WIP: the case for learning in public

Should you share your work in progress and learn in public? Lots of research has been conducted to determine whether sharing your goals in public was a good thing or a bad thing.

Some studies show that people are more likely to do stuff if they keep their intentions private. Basically, goal sharing may give us the same psychological satisfaction of accomplishing a goal without having to do the actual work: because you often receive premature praise from other people, talking becomes a substitute for doing.

What other studies show, though, is that sharing your progress can be beneficial: for example, sharing your weight loss progress on Twitter is a great way to stay motivated.

Why is this the case? Because you are then receiving praise about the process (the actual work) and not about your identity (the way you present yourself). Which has been proven to be much more effective to stay motivated.

“Become a documentarian of what you do.”

Austin Kleon, author of Show Your Work.

Creating feedback loops

Learning in public means sharing your process and challenges, rather than just the final product. There are many reasons why I believe you should work and learn in public and share your progress openly, but I’ll focus on the four main ones.

Sharing your work in public - feedback loop
  1. Develop your metacognition. Sharing your work and learning in public will allow you to reflect and plan your next steps. Instead of just plowing through work, sharing it with people who lack the context you have will force you to think about your approach, strategies, and progress in a deeper way.
  2. Get early feedback. Many people make the mistake of working behind a closed door then launching or presenting something to the world, expecting everyone to rush and use it. Don’t miss out on the opportunity to improve your work through multiple revisions. Learning in public will allow you to take a more iterative approach, and ensure that what you’re working on answers the need you have identified.
  3. Increase your creativity. Great ideas are often the result of a network of information in a transparent community. By sharing your ideas, you will increase the likelihood of connecting the dots between your ideas and other people’s ideas, thus creating your mini experiment lab with other researchers.

In addition, learning in public is a great way to connect with people who are interested in a similar space. It may result in finding a mentor, or even lead to partnerships. While you keep on focusing on the work itself, you will start receiving inbound requests.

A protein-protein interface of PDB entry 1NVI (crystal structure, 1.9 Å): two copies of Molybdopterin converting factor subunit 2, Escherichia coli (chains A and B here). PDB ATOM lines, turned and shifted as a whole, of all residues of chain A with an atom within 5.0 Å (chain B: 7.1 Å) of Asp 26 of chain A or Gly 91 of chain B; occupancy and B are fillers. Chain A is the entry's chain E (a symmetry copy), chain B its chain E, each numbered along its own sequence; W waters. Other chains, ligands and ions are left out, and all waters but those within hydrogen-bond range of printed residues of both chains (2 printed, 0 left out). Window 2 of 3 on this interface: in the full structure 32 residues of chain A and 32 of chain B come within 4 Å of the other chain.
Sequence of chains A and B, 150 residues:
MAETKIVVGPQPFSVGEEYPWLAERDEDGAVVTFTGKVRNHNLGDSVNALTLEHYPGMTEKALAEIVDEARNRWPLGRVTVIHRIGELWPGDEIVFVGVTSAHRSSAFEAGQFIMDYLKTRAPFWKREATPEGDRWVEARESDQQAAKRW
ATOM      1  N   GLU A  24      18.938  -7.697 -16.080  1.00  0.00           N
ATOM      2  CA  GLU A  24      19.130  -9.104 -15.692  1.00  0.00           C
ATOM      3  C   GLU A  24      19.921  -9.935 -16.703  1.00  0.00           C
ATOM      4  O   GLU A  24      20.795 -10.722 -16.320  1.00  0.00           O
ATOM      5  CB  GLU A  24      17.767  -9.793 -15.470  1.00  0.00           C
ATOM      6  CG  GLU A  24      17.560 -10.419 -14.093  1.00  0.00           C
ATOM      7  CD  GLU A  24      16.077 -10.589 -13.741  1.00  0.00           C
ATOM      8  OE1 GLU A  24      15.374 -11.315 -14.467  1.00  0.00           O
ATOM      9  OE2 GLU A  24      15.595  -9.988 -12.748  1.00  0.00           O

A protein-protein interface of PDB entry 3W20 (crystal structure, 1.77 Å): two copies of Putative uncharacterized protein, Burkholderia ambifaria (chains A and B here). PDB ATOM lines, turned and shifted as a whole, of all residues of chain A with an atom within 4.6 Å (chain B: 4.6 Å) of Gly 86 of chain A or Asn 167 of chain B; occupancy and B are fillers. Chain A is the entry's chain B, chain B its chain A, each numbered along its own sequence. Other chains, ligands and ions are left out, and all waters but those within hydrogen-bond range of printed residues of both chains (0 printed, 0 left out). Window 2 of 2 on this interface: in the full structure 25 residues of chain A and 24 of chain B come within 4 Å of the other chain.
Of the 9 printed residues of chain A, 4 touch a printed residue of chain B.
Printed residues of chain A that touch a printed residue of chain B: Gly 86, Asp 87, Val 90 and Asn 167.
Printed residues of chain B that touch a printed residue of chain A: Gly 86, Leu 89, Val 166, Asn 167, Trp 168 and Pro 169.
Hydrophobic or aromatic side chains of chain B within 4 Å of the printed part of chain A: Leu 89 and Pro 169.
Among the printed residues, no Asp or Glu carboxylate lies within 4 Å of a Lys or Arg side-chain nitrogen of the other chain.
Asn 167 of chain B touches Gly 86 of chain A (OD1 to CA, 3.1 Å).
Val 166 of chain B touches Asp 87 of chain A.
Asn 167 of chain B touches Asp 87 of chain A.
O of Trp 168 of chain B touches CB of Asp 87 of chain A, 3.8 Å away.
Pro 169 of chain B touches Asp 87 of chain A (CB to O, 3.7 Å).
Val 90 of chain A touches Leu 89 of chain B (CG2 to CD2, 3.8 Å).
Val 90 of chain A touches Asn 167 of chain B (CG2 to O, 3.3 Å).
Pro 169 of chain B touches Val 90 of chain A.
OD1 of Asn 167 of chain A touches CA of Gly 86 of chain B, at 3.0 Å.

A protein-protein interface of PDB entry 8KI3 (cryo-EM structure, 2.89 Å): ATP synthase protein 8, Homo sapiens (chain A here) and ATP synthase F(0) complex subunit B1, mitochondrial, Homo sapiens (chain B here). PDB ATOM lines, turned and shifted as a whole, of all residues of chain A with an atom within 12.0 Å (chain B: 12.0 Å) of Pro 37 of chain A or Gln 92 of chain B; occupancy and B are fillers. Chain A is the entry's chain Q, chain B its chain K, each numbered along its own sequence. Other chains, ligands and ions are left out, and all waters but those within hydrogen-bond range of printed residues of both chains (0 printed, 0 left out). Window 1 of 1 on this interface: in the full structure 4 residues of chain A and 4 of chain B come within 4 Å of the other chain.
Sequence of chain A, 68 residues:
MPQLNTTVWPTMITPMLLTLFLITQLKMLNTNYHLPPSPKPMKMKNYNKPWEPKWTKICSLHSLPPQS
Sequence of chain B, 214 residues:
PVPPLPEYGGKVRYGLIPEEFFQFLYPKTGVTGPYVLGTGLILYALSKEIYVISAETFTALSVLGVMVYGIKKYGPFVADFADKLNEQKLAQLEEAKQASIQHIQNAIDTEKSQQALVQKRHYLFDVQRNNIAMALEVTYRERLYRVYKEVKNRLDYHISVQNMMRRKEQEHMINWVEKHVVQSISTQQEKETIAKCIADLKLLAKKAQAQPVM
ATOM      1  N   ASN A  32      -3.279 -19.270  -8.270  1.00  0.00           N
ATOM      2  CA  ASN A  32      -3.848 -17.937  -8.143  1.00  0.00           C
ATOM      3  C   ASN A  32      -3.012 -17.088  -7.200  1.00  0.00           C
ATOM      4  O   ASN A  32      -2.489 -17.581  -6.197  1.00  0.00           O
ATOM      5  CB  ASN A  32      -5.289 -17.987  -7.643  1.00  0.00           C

All of the partnerships, sponsorships, and consultancy work I’ve had were all inbound. People read my blog, reach out, and we figure out how we want to work together. I strongly believe this would not be possible if I was conducting my research and building products without sharing my progress on a weekly basis.

How to learn in public

You may be afraid someone will steal your idea. Or you may suffer from impostor syndrome and think that you’re work is not good enough to be shared in public. But working on an idea in a vacuum stifles the creative process. While it may feel uncomfortable at first, sharing your work in progress on a regular basis will become easier over time.

  • Make it easy. Learning in public can be nerve-wracking at first, so make it as easy as possible. This could be sharing a short tweet about your progress, or a quick update in a Slack channel. You don’t need to start blogging daily when it’s your first time sharing your work in progress.
  • Find your tribe. You will realise that some people are extremely supportive, while the vast majority is indifferent. Find the people who care, and connect with them. This may mean joining an online group, or attending offline meetups.
  • Build a habit. Make sharing your work in progress and questions a part of your overall process. Commit to posting once a week or whatever frequency feels comfortable to you. There are great tools for this, such as Makerlog or Product Hunt Makers — both public to-do lists allowing you to mark tasks as done and receive support from the community.

Once you feel more comfortable, you can take it up a notch with blogging, live streaming, or podcasting. There are lots of great tools that make it easy to launch a platform to share your work without spending too much time building it. But, again, it’s not necessary.

Learning in public should not derail you from doing the actual work. Done properly and in a way that fits within your workflow, it will dramatically increase your productivity and creativity. Once you get into the habit, it will almost feel strange to work and learn in a vacuum.

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